International Justice Day
One might wonder why it has taken until 17 July 2011 to celebrate International Criminal Justice Day when international criminal courts have been established since 1993. Or whether there is any reason at all to celebrate International Criminal Justice Day, as the ICC has not yet convicted anyone.
The ‘Arab Spring’ and the spontaneous turmoil it sparked across the Arab world has propelled the International Criminal Court (ICC) to the forefront of the international political stage. The court is now seeking the arrest of the Libyan leader Muammar Gaddafi, which would lead to a very high-profile political case for the ICC. Now Amnesty International is urging the UN to refer crimes in Syria to the ICC as well.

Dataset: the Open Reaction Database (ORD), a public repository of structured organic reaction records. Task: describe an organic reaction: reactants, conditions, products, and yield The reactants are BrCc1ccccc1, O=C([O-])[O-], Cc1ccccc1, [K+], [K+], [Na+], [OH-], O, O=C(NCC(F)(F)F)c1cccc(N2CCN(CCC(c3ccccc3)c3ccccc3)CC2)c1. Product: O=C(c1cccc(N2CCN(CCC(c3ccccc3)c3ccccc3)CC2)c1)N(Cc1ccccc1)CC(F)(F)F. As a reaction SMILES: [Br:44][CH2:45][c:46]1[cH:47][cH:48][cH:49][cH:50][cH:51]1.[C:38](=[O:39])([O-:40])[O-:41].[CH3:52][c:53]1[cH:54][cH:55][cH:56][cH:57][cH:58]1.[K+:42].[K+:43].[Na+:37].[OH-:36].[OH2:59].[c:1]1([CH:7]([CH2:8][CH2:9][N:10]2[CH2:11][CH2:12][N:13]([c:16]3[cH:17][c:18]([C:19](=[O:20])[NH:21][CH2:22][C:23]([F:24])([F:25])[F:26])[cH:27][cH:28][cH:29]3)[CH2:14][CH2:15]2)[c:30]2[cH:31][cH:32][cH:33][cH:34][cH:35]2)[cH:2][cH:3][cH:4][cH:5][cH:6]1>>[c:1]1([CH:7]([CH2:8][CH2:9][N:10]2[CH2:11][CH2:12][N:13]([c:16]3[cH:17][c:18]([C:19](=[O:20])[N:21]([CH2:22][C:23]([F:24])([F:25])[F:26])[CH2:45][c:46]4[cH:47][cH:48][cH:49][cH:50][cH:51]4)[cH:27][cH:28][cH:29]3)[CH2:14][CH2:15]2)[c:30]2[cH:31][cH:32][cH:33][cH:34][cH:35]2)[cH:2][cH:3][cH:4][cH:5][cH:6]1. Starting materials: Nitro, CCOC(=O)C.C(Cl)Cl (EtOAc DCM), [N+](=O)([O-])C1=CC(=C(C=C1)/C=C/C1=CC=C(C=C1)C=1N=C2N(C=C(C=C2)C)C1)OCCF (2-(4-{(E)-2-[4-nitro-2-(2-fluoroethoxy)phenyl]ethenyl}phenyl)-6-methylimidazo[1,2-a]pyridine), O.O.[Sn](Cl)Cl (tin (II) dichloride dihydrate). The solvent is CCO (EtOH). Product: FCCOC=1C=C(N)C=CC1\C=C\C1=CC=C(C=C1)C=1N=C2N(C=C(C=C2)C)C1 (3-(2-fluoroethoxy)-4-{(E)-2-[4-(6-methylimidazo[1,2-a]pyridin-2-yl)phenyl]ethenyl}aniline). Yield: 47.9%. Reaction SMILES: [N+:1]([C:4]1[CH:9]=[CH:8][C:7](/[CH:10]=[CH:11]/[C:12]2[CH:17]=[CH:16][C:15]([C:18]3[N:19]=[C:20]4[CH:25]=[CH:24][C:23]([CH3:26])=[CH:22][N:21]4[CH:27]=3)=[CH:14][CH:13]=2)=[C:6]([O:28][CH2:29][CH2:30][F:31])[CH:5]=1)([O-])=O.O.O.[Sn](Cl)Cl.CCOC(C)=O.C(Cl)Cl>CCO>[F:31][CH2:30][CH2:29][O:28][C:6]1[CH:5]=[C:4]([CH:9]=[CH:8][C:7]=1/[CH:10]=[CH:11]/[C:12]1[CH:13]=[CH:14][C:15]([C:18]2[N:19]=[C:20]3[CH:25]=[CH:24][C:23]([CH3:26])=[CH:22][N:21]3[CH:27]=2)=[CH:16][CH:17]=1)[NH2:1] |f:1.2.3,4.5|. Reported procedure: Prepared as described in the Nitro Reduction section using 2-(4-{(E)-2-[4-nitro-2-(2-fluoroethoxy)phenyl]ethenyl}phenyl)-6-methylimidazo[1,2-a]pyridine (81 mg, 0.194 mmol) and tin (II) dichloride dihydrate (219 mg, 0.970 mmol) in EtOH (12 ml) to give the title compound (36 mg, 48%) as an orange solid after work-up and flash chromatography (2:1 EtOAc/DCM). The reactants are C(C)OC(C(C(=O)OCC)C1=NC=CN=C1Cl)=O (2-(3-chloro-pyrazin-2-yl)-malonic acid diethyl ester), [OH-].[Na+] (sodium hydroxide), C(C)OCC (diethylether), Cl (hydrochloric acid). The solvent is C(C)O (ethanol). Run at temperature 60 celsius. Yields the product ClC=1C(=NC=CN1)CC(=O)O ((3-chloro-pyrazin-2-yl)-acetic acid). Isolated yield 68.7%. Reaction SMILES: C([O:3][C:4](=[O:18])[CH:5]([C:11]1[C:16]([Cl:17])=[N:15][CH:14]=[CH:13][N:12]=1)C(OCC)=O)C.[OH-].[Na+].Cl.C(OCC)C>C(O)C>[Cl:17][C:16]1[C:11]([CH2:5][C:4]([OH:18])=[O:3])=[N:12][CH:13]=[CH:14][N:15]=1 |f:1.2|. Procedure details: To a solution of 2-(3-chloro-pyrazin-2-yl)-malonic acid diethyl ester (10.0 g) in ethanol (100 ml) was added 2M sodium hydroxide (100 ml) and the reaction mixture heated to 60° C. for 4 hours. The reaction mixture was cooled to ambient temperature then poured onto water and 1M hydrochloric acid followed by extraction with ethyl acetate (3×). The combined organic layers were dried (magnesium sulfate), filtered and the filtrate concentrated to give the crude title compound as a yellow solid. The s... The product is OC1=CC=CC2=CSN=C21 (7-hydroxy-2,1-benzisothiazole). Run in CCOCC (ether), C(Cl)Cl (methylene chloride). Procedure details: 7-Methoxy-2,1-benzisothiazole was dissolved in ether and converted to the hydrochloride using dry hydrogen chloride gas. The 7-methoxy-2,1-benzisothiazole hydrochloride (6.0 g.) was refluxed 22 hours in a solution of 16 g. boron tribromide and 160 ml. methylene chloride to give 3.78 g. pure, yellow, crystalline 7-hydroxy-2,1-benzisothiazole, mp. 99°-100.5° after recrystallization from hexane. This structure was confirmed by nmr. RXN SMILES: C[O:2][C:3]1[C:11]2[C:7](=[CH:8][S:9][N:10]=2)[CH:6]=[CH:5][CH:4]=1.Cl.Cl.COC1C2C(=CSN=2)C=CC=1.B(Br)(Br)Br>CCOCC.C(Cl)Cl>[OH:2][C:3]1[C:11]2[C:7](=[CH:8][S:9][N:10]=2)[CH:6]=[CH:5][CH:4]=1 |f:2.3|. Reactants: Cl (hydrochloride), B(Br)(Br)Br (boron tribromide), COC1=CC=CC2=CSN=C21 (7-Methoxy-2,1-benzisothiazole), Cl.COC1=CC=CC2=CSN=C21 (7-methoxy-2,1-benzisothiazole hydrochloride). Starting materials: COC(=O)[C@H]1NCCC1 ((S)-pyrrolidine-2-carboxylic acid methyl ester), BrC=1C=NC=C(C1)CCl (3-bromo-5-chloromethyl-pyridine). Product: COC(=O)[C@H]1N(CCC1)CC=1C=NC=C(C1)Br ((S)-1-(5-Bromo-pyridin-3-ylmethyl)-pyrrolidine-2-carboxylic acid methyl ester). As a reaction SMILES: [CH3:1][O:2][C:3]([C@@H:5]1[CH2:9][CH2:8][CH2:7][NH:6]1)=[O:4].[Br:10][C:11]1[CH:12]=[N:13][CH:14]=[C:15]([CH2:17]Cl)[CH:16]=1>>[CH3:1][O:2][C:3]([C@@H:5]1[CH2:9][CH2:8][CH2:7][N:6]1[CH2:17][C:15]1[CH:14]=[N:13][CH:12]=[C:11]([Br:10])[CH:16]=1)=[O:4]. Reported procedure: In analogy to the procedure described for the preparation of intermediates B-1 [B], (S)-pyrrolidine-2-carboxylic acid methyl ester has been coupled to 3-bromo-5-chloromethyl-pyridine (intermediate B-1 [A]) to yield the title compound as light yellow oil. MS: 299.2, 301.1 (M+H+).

But the international courts, from Nuremburg to the ICC, have long been criticised as tribunals set up by the aggressor to prosecute its victims, meting out ‘victor’s justice’. And the ICC is often considered by critics as a ‘tool’ in the hands of NATO.
But international courts are set up to try individuals; they are unable to prosecute organisations or entities for breaching international law during military interventions such as in Libya.
Of course, that doesn’t stop people from trying. Since the conflicts in the former Yugoslavia, the International Court of Justice (ICJ) and the International Criminal Tribunal for the former Yugoslavia (ICTY) have both rejected cases brought against NATO for lack of jurisdiction.
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